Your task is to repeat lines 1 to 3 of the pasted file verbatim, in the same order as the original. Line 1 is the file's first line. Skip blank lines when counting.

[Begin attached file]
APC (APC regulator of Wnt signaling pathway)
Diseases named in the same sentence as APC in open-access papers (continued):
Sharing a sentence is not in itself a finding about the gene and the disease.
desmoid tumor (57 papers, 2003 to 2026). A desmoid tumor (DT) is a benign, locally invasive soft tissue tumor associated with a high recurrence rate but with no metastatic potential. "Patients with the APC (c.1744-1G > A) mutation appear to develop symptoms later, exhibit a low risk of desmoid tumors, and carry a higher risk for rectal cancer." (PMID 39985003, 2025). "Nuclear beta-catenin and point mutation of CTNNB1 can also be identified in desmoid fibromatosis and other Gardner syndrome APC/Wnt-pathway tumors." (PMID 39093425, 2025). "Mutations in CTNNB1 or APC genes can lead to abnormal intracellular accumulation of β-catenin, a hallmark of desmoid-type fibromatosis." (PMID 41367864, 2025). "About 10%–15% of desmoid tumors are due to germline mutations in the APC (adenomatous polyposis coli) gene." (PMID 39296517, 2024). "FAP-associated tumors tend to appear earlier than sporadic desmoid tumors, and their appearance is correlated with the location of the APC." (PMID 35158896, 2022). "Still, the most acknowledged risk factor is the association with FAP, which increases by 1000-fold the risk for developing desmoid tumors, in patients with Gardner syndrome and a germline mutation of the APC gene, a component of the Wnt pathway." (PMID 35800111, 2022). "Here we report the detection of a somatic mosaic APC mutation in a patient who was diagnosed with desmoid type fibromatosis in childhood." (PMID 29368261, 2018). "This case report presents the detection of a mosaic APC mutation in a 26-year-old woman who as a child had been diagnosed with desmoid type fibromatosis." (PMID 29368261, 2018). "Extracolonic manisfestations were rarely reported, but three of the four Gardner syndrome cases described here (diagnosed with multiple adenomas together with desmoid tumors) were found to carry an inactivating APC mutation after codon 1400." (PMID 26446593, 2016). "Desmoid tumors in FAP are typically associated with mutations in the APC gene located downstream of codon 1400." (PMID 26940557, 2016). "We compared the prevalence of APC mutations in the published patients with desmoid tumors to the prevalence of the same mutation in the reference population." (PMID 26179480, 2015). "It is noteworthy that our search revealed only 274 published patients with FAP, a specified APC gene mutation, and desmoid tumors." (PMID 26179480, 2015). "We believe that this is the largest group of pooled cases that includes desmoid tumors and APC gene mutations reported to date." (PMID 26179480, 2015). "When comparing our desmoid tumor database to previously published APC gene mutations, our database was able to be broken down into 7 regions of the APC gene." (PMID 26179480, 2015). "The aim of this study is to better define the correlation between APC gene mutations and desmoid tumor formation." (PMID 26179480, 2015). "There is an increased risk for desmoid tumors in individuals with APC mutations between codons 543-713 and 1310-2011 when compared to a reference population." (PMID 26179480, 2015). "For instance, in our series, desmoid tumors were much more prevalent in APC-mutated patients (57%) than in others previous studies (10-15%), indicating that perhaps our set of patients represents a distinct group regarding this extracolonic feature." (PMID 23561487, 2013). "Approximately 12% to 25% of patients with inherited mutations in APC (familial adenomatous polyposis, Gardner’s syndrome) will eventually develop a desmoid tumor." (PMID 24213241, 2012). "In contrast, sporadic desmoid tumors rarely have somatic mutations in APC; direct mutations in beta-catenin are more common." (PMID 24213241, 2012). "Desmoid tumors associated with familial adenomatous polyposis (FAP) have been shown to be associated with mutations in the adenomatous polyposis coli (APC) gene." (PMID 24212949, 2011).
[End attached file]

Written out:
APC (APC regulator of Wnt signaling pathway)
Diseases named in the same sentence as APC in open-access papers (continued):
Sharing a sentence is not in itself a finding about the gene and the disease.